In order to make university campuses perpetrator unfriendly, Professor Graham Towl from our Psychology Department suggests some of the positive steps universities can take to tackle sexual violence.
Sexual violence rates at universities, for women in particular, are the very highest in society, according to Office for National Statistics data. Students arrive at university and find themselves in a new environment and usually living away from home and familiar social contacts.
So, it really is not good enough simply to declare that sexual violence happens everywhere and calmly relinquish responsibility for it, far from it. Investment in support and prevention is desperately needed and often lacking. What does “taking sexual violence very seriously” look like at universities in policy and practice? I ask this question because this is often the institutional claim made in the event of things going wrong. Below are a set of ideas for positive change that we can act on now and not wait until there is institutional criticism and poorly treated victims.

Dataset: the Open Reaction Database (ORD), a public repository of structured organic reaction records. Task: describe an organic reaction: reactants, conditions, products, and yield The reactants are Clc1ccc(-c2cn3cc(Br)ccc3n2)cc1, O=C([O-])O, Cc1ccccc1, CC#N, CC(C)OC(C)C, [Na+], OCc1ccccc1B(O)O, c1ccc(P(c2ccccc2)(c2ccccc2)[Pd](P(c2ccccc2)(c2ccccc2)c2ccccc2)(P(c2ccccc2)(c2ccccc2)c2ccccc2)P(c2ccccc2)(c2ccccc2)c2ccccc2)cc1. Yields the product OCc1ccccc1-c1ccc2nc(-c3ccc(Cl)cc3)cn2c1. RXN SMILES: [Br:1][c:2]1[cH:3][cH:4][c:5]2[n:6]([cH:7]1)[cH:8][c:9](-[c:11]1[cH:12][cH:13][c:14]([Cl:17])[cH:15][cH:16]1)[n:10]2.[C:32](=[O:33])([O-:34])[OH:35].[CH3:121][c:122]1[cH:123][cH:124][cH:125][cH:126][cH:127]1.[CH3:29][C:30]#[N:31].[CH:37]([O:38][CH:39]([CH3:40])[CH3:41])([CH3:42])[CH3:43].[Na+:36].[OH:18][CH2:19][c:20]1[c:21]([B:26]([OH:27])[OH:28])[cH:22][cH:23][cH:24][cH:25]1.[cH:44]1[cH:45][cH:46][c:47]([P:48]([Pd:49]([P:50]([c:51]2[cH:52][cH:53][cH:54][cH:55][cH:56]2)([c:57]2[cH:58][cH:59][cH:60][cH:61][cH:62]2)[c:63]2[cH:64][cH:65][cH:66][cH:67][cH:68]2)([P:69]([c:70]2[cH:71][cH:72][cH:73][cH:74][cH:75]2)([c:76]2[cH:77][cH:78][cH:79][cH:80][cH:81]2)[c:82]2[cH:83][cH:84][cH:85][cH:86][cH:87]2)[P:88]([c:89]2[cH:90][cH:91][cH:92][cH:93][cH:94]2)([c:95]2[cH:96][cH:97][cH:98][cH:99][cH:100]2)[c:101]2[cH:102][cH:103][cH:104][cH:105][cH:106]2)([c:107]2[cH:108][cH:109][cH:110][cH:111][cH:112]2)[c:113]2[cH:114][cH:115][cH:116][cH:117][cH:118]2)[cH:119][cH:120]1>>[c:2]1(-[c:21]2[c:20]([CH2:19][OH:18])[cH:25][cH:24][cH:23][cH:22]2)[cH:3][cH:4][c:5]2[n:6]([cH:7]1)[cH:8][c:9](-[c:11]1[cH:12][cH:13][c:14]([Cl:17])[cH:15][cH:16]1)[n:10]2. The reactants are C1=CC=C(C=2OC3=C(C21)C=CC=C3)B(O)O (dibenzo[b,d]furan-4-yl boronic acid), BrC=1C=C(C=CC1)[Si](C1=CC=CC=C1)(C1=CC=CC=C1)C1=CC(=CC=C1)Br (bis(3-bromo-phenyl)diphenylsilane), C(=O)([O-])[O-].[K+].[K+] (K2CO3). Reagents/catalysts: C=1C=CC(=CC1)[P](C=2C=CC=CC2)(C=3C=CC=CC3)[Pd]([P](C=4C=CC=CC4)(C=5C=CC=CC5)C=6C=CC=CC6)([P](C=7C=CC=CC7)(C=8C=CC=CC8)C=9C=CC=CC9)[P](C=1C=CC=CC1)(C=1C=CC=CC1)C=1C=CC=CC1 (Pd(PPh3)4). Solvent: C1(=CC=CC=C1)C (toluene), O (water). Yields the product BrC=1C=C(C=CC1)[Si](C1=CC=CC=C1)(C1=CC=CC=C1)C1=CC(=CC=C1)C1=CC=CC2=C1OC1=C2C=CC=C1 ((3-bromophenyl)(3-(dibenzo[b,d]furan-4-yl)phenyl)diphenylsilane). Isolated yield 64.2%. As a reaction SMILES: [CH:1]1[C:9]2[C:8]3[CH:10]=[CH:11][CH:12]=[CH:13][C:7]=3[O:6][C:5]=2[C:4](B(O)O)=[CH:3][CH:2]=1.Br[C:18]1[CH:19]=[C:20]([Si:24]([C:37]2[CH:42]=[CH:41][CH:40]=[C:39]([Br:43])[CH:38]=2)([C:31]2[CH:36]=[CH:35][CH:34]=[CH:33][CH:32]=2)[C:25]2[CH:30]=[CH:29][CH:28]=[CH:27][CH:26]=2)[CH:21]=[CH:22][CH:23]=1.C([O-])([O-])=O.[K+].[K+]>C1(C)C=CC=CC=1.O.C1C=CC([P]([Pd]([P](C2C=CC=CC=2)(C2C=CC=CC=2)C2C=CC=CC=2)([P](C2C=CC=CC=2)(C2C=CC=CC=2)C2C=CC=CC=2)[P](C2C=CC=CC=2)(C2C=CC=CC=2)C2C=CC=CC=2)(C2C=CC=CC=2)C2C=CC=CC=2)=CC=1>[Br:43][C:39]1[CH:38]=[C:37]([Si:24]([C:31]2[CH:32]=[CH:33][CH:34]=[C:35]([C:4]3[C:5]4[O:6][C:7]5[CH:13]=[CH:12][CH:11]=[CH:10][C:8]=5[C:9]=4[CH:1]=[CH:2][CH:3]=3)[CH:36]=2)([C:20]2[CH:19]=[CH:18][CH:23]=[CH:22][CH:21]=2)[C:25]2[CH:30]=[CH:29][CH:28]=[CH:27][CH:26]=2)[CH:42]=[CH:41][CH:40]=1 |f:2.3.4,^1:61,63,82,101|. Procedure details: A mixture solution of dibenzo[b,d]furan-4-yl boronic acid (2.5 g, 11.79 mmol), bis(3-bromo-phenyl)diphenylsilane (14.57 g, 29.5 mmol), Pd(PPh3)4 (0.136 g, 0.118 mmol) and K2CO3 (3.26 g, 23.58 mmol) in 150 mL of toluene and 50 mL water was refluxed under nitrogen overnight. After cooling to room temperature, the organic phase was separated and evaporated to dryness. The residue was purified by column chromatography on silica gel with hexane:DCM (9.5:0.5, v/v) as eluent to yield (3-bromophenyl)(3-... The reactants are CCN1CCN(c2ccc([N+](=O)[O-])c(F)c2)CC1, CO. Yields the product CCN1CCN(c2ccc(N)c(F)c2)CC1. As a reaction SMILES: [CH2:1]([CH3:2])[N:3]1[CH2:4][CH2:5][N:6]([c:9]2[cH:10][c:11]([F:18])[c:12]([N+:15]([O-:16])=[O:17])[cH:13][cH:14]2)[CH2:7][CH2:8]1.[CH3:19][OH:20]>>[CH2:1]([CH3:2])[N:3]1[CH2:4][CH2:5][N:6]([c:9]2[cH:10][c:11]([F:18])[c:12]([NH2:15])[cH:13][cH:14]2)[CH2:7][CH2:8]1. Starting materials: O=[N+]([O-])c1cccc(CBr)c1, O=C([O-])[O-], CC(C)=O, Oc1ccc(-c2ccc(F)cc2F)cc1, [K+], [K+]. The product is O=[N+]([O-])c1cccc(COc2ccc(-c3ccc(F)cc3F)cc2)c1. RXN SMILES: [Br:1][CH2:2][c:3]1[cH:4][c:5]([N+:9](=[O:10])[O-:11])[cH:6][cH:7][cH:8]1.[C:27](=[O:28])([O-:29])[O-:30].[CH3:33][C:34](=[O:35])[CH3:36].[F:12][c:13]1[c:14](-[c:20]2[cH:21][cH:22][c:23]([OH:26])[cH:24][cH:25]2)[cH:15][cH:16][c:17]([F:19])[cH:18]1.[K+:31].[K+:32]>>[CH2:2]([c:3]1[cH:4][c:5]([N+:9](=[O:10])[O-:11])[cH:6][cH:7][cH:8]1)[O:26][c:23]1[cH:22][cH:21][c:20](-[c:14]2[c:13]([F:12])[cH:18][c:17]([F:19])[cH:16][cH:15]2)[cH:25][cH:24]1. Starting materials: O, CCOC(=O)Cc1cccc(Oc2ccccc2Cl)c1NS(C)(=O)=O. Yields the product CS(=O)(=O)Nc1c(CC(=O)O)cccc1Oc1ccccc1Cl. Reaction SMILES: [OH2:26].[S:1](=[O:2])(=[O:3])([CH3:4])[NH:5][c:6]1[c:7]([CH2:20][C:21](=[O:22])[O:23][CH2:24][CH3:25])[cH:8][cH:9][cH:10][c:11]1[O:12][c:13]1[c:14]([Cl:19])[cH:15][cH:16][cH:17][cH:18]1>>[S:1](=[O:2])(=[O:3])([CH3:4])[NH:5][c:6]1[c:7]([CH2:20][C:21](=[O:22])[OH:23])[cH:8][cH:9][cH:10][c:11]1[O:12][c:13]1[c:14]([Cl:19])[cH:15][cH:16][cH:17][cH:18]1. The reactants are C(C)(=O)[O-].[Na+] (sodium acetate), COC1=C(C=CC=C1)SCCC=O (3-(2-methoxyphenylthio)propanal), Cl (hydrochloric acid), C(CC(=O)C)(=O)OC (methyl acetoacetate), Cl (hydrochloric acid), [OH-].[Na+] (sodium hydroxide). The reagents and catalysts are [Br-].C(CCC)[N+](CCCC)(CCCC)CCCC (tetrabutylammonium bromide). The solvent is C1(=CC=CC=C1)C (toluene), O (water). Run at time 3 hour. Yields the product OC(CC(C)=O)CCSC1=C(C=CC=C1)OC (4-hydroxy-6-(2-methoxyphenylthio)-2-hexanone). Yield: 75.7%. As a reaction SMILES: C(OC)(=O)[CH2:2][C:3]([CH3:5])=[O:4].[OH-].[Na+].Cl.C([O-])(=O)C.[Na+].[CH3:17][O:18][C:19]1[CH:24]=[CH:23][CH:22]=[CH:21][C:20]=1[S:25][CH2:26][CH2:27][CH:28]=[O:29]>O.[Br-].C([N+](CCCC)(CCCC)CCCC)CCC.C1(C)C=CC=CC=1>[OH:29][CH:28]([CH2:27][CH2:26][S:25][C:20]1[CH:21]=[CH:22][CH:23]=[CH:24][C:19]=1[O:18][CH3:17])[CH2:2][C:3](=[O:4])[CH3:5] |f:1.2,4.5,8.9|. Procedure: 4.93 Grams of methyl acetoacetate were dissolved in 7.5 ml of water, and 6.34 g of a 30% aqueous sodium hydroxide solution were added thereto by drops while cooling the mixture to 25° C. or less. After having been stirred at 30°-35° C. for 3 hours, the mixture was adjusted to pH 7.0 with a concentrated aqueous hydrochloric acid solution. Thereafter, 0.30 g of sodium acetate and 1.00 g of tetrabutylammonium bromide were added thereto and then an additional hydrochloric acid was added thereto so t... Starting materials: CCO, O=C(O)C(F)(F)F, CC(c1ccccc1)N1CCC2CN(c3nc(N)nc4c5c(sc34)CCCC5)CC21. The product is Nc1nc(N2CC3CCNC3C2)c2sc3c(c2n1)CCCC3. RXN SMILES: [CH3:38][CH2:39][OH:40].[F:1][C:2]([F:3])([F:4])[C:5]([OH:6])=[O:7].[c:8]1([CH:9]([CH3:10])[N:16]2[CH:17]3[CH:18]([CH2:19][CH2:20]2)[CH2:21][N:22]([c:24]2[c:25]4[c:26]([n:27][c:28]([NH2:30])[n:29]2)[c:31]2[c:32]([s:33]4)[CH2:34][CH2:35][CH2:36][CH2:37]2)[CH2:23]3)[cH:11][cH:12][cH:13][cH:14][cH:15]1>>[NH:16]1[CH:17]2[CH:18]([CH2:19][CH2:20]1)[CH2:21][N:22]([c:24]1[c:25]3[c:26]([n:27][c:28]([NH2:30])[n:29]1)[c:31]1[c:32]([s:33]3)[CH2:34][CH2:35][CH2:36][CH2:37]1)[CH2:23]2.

By talking about our work on student safety, including our problem with sexual violence, to prospective students on open days we may contribute to creating a culture of transparency whereby reporting is the norm. This will not only aid those needing support and help them to get it but also may deter prospective perpetrators whose modus operandi is often predicated upon “not getting caught”. Balance of probability evidence gives victims and survivors more chance of getting justice than through the courts but does not preclude subsequent court action. In short, we need to make universities perpetrator-unfriendly environments, and thereby boost our contribution to tackling sexual violence more broadly.
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